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Banking

Why right now is a perfect time to save for a down payment

Rising interest rates have made buying a home harder — and saving for a down payment easier.

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Lately, it seems like it's never a good time to buy a house. It is, however, a fantastic time to save for a down payment.

The homebuying frenzy that ensued in 2020 and 2021 thanks to record-low mortgage rates is long over. The shift was swift and dramatic, caused by the Federal Reserve's aggressive rate hikes as it battled inflation. Now, buyers confront mortgage rates not seen since the early aughts — and, as a result, must come to grips with their diminished purchasing power.

On the bright side, the very same rate hikes have resulted in much higher yields on savings accounts. If you're interested in buying a home in the next few years, you can use this to boost your down-payment fund. Below, Select breaks down how you can take advantage of the current high-interest environment if you're planning to buy a house in the near future.

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How high rates can help you save for a home while making buying one harder

If you had hoped to own a home in the next few years, you might feel that your prospects are getting bleak.

There's no saying when (or if) mortgage rates will fall back to the 3% range. The limited inventory has also kept home prices from really dropping off after they soared to terrifying heights during the homebuying binge. It's no wonder that home sales have been on a consistent decline — housing unaffordability is a dreadful turnoff. 

Consider this: Let's say you want your monthly payment to be around $1,700 and are saving to put 20% down. In 2021, you could get a mortgage rate of around 3%, depending on your credit and overall financial circumstances. In this situation, you could afford a $400,000 home. But now that the rates hover at about 7%, you can only get a $280,000 house in the same scenario.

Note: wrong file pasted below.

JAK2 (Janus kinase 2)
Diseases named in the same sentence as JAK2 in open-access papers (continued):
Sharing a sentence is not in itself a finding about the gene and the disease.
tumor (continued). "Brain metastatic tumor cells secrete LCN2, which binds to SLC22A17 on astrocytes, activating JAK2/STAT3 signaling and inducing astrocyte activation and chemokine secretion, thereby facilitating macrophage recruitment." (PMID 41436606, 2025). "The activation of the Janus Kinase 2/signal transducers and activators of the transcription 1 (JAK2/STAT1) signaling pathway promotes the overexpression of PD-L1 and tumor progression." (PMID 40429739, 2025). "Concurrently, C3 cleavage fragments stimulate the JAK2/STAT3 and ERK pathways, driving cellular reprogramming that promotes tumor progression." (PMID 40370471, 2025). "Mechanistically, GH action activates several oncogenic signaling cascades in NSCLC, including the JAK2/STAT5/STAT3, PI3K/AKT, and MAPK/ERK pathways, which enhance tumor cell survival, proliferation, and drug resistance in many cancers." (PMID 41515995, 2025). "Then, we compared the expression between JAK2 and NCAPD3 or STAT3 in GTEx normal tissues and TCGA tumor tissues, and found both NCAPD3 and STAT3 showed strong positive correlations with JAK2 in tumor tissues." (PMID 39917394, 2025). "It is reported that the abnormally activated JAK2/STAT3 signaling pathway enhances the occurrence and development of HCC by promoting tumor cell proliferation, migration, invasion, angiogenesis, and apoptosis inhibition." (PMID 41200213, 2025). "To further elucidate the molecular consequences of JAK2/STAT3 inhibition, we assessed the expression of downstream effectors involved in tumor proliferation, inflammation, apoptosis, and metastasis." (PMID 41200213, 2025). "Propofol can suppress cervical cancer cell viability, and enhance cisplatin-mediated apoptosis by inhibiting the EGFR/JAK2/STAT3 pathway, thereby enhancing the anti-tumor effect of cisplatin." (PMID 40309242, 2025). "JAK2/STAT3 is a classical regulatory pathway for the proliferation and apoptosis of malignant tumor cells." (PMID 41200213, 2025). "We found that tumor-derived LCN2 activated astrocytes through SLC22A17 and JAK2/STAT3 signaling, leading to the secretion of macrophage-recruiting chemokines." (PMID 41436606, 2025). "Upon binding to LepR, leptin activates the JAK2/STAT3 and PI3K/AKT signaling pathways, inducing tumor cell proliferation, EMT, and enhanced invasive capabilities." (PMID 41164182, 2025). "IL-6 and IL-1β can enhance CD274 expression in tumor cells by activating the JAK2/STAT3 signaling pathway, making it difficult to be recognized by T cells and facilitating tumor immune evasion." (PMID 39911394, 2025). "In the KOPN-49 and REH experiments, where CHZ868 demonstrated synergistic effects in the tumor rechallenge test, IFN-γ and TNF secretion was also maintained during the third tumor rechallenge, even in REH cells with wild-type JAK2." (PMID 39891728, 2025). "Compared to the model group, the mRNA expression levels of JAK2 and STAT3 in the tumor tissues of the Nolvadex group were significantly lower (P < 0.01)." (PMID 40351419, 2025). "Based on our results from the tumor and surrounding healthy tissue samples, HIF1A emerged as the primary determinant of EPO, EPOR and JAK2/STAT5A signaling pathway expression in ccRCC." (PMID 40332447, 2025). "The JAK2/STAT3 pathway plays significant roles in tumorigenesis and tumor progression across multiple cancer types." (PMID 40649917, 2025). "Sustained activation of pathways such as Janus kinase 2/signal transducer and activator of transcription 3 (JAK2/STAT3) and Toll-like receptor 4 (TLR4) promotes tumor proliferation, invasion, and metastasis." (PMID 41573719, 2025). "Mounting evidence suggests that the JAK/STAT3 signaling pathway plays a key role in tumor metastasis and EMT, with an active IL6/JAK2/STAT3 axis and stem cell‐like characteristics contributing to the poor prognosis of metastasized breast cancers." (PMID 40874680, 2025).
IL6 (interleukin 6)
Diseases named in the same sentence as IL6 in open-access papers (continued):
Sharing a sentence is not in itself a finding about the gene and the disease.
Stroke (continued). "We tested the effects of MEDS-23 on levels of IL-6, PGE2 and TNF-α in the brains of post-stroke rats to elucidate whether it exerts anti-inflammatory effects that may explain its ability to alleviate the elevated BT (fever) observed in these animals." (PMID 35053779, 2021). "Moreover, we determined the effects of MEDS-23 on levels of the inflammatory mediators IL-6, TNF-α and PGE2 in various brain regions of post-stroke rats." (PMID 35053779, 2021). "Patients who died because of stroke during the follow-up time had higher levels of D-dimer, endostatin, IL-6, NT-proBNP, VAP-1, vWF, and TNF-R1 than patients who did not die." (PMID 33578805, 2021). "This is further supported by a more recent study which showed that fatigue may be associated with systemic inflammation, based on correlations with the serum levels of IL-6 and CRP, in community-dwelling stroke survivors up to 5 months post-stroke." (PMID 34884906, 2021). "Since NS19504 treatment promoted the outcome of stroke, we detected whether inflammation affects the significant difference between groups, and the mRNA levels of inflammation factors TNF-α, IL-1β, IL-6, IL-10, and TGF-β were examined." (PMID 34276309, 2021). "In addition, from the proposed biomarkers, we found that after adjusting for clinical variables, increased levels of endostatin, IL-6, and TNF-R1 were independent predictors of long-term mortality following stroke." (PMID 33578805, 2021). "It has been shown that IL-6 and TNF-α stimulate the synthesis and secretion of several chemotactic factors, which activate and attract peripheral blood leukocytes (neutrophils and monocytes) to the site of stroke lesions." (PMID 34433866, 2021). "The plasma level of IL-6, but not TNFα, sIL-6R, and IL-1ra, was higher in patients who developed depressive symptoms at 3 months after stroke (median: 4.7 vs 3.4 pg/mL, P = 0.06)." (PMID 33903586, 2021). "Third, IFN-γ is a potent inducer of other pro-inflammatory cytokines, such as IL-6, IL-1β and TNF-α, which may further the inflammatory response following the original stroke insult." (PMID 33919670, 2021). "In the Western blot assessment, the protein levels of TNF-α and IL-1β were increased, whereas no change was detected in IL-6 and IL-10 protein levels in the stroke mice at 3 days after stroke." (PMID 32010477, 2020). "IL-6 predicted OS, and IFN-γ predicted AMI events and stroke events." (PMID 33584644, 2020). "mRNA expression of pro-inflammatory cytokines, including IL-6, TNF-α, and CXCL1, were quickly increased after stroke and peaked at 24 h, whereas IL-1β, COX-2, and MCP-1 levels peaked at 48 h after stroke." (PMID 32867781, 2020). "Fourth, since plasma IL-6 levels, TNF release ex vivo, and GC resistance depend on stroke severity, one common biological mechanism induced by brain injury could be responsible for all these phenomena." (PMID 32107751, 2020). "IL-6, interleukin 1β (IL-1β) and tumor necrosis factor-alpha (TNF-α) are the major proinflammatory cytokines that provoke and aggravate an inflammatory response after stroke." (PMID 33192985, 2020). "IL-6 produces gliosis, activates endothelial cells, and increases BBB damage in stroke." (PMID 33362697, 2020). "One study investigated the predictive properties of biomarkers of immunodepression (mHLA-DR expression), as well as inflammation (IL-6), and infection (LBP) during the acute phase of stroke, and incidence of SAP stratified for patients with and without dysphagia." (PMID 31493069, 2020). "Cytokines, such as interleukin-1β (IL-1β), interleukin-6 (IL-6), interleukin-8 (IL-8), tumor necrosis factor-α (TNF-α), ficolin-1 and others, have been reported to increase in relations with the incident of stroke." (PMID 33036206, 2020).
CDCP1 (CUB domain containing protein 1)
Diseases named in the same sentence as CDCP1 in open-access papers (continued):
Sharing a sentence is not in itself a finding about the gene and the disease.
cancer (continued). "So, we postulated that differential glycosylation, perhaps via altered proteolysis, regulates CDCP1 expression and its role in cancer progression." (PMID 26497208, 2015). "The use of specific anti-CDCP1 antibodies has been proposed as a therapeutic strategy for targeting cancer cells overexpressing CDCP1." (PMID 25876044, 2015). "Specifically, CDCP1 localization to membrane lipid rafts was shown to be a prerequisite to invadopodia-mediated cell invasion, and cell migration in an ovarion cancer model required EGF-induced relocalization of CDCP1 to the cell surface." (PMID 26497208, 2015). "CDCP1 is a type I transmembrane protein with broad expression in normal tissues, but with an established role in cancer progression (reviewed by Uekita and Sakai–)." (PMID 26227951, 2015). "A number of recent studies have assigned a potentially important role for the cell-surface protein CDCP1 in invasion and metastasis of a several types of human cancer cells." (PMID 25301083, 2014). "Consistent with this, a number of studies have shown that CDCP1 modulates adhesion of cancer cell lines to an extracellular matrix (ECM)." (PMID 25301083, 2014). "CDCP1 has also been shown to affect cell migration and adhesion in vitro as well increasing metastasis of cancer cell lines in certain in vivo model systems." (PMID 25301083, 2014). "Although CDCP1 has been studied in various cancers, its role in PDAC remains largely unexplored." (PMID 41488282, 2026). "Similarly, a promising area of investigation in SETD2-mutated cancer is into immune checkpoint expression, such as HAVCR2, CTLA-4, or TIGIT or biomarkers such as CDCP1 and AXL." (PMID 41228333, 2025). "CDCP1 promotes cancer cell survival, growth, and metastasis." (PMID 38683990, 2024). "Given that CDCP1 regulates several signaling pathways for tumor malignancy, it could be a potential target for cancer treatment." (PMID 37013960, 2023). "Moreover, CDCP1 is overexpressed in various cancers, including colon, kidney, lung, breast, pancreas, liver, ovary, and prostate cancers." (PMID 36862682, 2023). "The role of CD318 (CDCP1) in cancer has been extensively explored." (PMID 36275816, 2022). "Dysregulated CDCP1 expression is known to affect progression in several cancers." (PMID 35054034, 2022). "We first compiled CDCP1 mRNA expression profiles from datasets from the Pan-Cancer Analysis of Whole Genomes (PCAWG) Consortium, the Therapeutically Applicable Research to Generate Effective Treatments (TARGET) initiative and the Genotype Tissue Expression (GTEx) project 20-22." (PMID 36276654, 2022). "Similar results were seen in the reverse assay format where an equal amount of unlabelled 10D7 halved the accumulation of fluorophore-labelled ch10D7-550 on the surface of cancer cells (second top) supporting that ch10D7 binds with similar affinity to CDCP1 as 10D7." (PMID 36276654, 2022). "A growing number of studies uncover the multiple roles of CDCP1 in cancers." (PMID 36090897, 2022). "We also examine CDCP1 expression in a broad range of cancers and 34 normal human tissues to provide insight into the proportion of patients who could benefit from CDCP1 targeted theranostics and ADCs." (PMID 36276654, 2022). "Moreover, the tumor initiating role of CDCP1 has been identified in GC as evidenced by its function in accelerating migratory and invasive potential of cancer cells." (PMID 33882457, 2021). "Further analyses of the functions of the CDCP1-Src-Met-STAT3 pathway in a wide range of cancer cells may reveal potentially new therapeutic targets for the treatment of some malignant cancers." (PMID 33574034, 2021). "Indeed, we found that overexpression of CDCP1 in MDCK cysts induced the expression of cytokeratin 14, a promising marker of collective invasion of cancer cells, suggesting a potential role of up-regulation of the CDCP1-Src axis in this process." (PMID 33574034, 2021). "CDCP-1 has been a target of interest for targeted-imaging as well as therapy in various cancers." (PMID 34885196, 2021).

But while the Fed's decision to raise rates has caused mortgage costs to swell, it's also bolstered the rates on most financial products — including savings products.

Currently, you can find high-yield savings accounts and CDs with an APY of 4% and higher. Even better, interest compounds on these types of accounts, meaning you earn interest on interest, not just the money you deposit. 

UFB Secure Savings

UFB Secure Savings is offered by Axos Bank, a Member FDIC.
  • Annual Percentage Yield (APY)

    Earn up to 5.25% APY

  • Minimum balance

    None

  • Monthly fee

    None

  • Maximum transactions

    No max number of transactions; max transfer amounts may apply

  • Excessive transactions fee

    None

  • Overdraft fee

    Overdraft fees may be charged, according to the terms, but a specific amount is not specified; overdraft protection service available

  • Offer checking account?

    Yes

  • Offer ATM card?

    Yes

  • Terms apply.

How to pick between high-yield savings accounts and CDs

High-yield savings accounts

High-yield savings accounts grant you the advantages of accessibility and liquidity. If your goal is to buy a house in less than a year, these will be important to you as you might need access to funds quickly. With this type of account, you can easily withdraw money whenever you want, but by law, you can only do so six times per month before incurring fees or even having your account closed